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FRASER SEPT NAMES

IClan Fraser: A history celebrating over 800 years of the Family in Scotland [1997], Lady Saltoun explains that, in addition to Fraser, many other surnames are associated with our clan, known as Septs.  A surname can be associated with more than one clan, depending upon the area in which they lived.  The same person’s name may appear in early records spelled several different ways.  Spellings of the name could vary significantly in the same family, from one generation to another, either because of the penmanship of the individual or the official recording the event.

In  The Surnames of Scotland, George F. Black describes  Sept as a Scots word meaning sub division of a clan, and explains the origin, meaning and history of some of these  Sept names and variations in spelling thereof, as follows:

Bisset  -  A diminutive of bis, for ‘rock dove".  From the English Biseys, brought by William the Lion in 1174, to seek their fortune in the Scottish Court.  Henricus Byset witnessed a charter by William the Lion granted before 1198, and his son, John Byset, obtained from the king the grant of lands in the north. In 1242 Walter Byset, lord of Aboyne, after being worsted by the young earl of Atholl in a tournament at Haddington, burned the house in which the earl slept, and the earl with it.  For this crime, Walter Byset and his nephew, John Byset (founder of the Priory of Beauly in 1231) were exiled, their property devolving to others of the family.

In  The Charters of the Priory of Beauly with notices of the Priories of Pluscardine and Ardchattan and of the Founder John Byset [1877], Edmund Chisholm Batten explains how the Lovat portion of these estates passed to the Frasers through marriage with a Byset co-heiress, and refers to the Beauly charters, transcribed between 1734-38.  "The charter of 1231 is a grant by William Byset, his brother John and the officials of the church of Moray being witnesses... The seal has the arms of Byset,   on a shield plain, a bend.  The transcriber adds,  no crown, the opinion then prevailing that the crowns quartered in the Fraser of Lovat coat were the arms of Byset; whereas they are the arms of Grant."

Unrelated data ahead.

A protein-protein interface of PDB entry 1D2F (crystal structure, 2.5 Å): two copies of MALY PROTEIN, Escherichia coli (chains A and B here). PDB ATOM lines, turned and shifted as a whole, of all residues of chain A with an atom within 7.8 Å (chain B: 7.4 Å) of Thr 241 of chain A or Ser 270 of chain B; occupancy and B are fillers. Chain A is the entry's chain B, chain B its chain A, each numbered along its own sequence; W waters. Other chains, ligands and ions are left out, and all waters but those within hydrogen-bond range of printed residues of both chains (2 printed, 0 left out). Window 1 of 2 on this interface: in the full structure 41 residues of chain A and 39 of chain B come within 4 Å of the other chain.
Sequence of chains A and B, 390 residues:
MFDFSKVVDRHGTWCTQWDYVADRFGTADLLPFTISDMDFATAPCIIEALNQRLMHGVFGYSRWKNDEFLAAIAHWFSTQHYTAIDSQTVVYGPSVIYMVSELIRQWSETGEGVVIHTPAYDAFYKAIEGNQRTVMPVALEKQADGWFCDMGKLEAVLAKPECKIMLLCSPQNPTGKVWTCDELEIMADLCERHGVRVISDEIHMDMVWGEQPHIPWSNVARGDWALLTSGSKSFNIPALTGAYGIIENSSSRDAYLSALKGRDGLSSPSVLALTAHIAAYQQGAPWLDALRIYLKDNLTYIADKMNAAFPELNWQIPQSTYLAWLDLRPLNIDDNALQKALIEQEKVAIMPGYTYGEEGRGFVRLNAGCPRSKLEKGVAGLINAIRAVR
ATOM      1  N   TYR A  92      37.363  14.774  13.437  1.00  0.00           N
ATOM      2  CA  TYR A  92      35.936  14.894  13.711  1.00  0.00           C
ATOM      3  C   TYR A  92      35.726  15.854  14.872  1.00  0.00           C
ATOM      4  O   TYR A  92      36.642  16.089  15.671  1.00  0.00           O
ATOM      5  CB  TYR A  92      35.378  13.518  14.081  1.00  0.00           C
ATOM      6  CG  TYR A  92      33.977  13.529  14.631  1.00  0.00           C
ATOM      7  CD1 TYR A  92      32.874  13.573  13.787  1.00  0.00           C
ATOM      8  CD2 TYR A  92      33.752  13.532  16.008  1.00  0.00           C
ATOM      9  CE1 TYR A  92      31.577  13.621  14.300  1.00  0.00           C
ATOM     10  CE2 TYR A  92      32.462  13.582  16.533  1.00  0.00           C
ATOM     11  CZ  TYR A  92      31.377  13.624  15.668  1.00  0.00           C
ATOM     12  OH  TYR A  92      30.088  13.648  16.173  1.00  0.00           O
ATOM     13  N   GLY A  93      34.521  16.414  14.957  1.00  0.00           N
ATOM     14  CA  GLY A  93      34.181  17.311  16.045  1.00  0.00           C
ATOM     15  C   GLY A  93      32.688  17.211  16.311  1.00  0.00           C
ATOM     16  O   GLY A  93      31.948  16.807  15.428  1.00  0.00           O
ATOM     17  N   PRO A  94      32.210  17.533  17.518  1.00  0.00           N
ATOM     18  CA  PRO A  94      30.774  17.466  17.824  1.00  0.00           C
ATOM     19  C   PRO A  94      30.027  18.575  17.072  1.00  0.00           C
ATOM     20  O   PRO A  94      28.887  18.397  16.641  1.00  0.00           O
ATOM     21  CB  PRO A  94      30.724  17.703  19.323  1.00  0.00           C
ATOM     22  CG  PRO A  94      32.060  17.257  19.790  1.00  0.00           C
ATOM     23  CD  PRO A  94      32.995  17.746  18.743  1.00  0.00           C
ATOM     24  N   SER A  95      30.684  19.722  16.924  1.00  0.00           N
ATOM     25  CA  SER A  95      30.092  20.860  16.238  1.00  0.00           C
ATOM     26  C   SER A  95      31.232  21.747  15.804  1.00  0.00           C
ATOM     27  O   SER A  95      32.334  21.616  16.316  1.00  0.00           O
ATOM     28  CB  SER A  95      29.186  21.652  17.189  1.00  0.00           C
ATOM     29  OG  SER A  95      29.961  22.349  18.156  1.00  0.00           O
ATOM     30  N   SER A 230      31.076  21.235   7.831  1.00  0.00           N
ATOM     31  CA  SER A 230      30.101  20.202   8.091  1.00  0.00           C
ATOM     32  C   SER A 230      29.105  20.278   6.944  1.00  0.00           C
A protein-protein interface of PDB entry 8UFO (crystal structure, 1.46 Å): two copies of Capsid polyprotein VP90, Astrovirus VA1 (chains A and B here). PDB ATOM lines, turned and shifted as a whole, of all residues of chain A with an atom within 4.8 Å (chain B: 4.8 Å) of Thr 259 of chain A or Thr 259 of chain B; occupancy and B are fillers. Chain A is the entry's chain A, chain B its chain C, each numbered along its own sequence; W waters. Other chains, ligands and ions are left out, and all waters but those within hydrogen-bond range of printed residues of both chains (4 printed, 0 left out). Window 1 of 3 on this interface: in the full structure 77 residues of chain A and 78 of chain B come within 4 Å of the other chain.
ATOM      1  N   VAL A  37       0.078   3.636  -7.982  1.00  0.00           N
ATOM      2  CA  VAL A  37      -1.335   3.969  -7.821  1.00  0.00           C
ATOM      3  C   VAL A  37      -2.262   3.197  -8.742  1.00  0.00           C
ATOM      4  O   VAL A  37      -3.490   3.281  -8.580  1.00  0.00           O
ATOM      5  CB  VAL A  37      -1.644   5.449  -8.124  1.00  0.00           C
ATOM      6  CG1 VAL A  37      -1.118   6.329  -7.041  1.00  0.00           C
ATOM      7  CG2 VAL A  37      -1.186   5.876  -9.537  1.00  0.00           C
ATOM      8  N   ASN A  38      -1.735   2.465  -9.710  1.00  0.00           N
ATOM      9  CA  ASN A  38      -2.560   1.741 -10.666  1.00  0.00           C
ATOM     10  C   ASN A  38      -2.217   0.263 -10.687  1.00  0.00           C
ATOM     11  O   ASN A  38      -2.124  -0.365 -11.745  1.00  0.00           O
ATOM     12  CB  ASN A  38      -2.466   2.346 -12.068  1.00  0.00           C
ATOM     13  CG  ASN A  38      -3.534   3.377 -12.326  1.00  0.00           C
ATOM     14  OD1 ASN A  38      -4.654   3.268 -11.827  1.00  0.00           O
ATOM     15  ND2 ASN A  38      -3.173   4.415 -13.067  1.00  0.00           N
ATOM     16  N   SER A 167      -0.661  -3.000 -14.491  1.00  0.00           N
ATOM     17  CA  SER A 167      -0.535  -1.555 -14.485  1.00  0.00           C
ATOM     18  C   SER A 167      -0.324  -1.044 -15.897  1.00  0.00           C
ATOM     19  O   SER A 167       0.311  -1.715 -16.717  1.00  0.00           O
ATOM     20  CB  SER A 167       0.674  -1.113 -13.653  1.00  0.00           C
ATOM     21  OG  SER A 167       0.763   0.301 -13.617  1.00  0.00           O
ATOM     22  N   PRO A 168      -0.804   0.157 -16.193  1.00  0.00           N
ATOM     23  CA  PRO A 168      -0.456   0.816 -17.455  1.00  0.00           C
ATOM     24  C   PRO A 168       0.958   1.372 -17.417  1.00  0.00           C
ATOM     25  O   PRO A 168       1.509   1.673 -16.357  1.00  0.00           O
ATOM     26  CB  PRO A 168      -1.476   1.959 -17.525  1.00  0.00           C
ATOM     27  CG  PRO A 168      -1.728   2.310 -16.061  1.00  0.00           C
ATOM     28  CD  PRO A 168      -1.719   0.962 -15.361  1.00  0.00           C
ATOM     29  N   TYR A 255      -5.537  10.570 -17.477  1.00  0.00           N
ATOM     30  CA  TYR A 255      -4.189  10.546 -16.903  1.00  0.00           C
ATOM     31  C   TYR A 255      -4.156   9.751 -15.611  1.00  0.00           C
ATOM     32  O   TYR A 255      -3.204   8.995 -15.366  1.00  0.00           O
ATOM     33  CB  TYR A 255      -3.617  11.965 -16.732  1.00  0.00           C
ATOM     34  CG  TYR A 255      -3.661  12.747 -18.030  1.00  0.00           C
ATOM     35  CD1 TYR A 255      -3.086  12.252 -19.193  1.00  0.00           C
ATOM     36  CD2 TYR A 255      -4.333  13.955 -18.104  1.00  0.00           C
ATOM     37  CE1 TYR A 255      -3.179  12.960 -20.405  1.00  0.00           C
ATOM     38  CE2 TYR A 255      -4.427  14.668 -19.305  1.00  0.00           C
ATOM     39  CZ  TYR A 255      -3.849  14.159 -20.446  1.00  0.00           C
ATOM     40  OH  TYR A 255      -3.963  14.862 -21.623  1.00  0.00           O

Brewster  -  From ‘brewer’ or ‘brewster’ - originally a woman’s occupation.  Thomas le Breuester in the county of Lanark rendered homage in 1296.  Johannes dictus Brouster held land in Aberdeen in 1382, Robert Brewester, a Scot, received letters of denisation in England in 1480, another Robert Broustar was burgess of Glasgow in 1487, William Broster held land in Arbroath in 1513, Thomas Brouster was curate to Sir John Swinton of that Ilk in 1515, and Duncanus Broustir appears in Murthlac in 1550. In the north, this name is a translation of Macgruar (brewer’s son).

Cowie  -  Pronounced Cooie or Ku-ie. From the ancient barony of Cowie in Kincardineshire.  Sir Alexander Fraser, 1st of Cowie, was Chamberlain of Scotland (1319-26). Herbert de Cowy witnessed a charter by Nicholas de Dumfres in 1394.  John Cowy was admitted burgess of Aberdeen, 1505.   Janet Cowie or Cui was a witch in Elgin in 1646. A family of the name was long associated with Newburgh, Fife, and John Colwye, bailie of Newburcht, is recorded in 1617.